Please use this identifier to cite or link to this item: http://hdl.handle.net/2122/7061
AuthorsCherchi, A.* 
Alessandri, A.* 
Masina, S.* 
Navarra, A.* 
TitleEffects of increased CO2 levels on monsoons
Issue DateJul-2011
Series/Report no./37 (2011)
DOI10.1007/s00382-010-0801-7
URIhttp://hdl.handle.net/2122/7061
Keywordscarbon dioxide forcing
monsoon precipitation
coupled GCMs
Subject Classification01. Atmosphere::01.01. Atmosphere::01.01.02. Climate 
01. Atmosphere::01.01. Atmosphere::01.01.04. Processes and Dynamics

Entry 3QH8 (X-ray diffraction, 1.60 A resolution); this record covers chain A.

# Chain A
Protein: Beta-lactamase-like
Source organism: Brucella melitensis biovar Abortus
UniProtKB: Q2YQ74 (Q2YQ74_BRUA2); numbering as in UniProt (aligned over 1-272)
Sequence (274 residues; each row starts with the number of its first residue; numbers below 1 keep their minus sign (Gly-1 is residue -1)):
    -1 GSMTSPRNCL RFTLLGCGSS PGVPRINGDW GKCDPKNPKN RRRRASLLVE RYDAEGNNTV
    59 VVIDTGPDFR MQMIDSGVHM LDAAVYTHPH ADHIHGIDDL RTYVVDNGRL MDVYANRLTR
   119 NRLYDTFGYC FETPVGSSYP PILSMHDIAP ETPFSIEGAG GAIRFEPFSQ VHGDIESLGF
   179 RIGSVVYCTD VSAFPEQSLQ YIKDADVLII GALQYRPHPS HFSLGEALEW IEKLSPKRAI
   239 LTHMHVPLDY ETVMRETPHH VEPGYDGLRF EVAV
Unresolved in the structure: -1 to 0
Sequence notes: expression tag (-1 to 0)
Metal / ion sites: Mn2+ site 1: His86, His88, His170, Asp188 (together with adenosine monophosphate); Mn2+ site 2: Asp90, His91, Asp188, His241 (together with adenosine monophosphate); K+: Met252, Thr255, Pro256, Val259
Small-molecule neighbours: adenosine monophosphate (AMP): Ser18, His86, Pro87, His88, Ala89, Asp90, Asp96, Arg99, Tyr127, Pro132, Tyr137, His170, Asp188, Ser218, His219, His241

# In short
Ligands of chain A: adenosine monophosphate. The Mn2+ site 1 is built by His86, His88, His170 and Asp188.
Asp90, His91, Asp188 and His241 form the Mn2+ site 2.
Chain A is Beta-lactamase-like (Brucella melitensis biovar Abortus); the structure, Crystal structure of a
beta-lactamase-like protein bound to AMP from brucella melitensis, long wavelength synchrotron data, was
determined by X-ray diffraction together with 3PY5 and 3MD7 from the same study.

AbstractIncreased atmospheric carbon dioxide concentration provided warmer atmospheric temperature and higher atmospheric water vapor content, but not necessarily more precipitation. A set of experiments performed with a state-of-the-art coupled general circulation model forced with increased atmospheric CO2 concentration (2, 4 and 16 times the present-day mean value) were analyzed and compared with a control experiment to evaluate the effect of increased CO2 levels on monsoons. Generally, the monsoon precipitation responses to CO2 forcing are largest if extreme concentrations of carbon dioxide are used, but they are not necessarly proportional to the forcing applied. In fact, despite a common response in terms of an atmospheric water vapor increase to the atmospheric warming, two out of the six monsoons studied simulate less or equal summer mean precipitation in the 16xCO2 experiment compared to the intermediate sensitivity experiments. The precipitation differences between CO2 sensitivity experiments and CTRL have been investigated specifying the contribution of thermodynamic and purely dynamic processes. As a general rule, the differences depending on the atmospheric moisture content changes (thermodynamic component) are large and positive, and they tend to be damped by the dynamic component associated with the changes in the vertical velocity. However, differences are observed among monsoons in terms of the role played by other terms (like moisture advection and evaporation) in shaping the precipitation changes in warmer climates. The precipitation increase, even if weak, occurs despite a weakening of the mean circulation in the monsoon regions (‘‘precipitation-wind paradox’’). In particular, the tropical east-west Walker circulation is reduced, as found from velocity potential analysis. The meridional component of the monsoon circulation is changed as well, with larger (smaller) meridional (vertical) scales.
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